Quast (1605-06 - buried 29 May 1647) was a Dutch Golden Age painter and draughtsman, mostly producing small social genre paintings, ranging from elegant merry companies to guardroom scenes and (most numerous) groups of peasants, in a variety of styles which can be related to those of leading artists in these genres, but with personal aspects in the colouring and style. They "are heavily and powerfully rendered in warm shades of brown, set off by strong local colouring in the principal figures. His successful peasant scenes are characterized by the use of strong chiaroscuro and a gentle, harmonious palette.
The caricatural quality of Quast’s peasants recalls the work of his fellow-resident of The Hague, Adriaen van de Venne, but Quast’s looser style and many of his individual types are closer to the paintings of Adriaen Brouwer, as well as of Adriaen van Ostade, to whom Quast’s best work has sometimes been ascribed". He also produced finished drawings for sale, often on parchment, and these included landscapes and cityscapes. Some of his works were engraved, though it is not clear if he did this himself.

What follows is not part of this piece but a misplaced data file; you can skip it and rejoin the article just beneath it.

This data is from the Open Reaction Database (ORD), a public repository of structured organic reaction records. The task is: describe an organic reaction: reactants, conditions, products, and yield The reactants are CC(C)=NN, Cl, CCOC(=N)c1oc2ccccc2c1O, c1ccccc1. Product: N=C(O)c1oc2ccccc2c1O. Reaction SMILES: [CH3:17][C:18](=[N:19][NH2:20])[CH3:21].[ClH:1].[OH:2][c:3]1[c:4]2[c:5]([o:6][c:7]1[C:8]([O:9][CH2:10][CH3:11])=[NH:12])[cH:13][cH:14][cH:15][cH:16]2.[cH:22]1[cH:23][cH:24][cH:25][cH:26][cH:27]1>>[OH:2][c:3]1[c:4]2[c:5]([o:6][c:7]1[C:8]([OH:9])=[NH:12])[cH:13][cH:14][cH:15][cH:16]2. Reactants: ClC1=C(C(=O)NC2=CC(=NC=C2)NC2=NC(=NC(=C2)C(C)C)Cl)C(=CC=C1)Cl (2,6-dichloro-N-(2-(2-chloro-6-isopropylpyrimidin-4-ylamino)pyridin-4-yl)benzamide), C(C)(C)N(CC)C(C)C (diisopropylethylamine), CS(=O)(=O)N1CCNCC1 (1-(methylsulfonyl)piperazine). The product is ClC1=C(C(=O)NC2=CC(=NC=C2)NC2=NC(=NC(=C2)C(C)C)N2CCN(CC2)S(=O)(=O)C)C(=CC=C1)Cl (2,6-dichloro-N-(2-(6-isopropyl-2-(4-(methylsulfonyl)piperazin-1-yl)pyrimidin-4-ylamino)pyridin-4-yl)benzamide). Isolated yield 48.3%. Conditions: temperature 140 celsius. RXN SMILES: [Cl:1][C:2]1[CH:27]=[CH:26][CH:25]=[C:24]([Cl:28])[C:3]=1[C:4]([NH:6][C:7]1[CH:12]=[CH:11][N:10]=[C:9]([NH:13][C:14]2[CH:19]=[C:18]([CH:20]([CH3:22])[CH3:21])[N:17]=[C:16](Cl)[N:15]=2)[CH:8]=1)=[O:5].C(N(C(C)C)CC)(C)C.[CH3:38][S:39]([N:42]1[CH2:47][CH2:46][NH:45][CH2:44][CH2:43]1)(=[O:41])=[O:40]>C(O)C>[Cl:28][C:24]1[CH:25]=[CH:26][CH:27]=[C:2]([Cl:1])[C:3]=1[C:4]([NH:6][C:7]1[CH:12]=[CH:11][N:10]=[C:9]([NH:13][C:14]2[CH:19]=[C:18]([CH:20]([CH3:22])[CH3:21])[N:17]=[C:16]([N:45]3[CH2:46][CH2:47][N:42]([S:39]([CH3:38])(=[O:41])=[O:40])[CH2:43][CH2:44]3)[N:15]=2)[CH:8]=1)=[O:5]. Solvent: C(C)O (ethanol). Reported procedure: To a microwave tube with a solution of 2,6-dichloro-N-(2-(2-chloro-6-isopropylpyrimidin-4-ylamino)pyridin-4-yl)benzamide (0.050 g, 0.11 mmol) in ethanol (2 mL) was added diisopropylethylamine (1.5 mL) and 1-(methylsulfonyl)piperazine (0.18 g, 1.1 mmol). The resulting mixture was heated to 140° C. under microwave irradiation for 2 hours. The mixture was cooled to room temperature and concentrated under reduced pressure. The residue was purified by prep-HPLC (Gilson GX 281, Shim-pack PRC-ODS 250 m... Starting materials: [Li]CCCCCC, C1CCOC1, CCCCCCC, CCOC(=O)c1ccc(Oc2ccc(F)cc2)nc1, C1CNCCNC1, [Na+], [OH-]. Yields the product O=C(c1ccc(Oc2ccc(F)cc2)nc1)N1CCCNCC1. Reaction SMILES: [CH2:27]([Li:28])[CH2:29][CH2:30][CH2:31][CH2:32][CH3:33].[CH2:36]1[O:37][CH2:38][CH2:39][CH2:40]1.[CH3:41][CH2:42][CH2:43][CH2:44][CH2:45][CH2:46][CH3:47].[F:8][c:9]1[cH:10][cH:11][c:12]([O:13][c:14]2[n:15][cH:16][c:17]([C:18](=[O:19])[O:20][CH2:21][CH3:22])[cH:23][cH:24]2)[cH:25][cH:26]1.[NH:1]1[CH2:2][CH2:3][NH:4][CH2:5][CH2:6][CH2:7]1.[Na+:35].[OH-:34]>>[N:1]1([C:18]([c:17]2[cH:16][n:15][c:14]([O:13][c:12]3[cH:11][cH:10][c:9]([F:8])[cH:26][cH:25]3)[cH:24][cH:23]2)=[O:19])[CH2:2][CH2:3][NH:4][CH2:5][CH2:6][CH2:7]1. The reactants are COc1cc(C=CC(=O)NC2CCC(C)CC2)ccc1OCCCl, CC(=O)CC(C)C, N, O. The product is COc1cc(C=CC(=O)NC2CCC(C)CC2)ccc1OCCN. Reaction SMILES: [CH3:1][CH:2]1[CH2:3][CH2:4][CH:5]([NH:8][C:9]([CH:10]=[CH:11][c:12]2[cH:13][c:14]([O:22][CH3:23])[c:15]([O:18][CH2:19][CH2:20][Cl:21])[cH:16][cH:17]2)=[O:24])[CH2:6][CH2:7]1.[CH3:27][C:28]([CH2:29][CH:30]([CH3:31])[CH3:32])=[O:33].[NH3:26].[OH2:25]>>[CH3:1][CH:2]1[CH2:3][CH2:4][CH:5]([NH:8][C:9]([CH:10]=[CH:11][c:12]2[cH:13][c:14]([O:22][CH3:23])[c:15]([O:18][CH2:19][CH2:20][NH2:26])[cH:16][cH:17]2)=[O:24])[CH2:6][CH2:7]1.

Quast was probably born and certainly died in Amsterdam, but from 1634 to 1641 he lived at The Hague, where he was admitted to the local Guild of Saint Luke in 1634. His pupil was Jan Jansz Buesem. He died in poverty, like many artists of the period.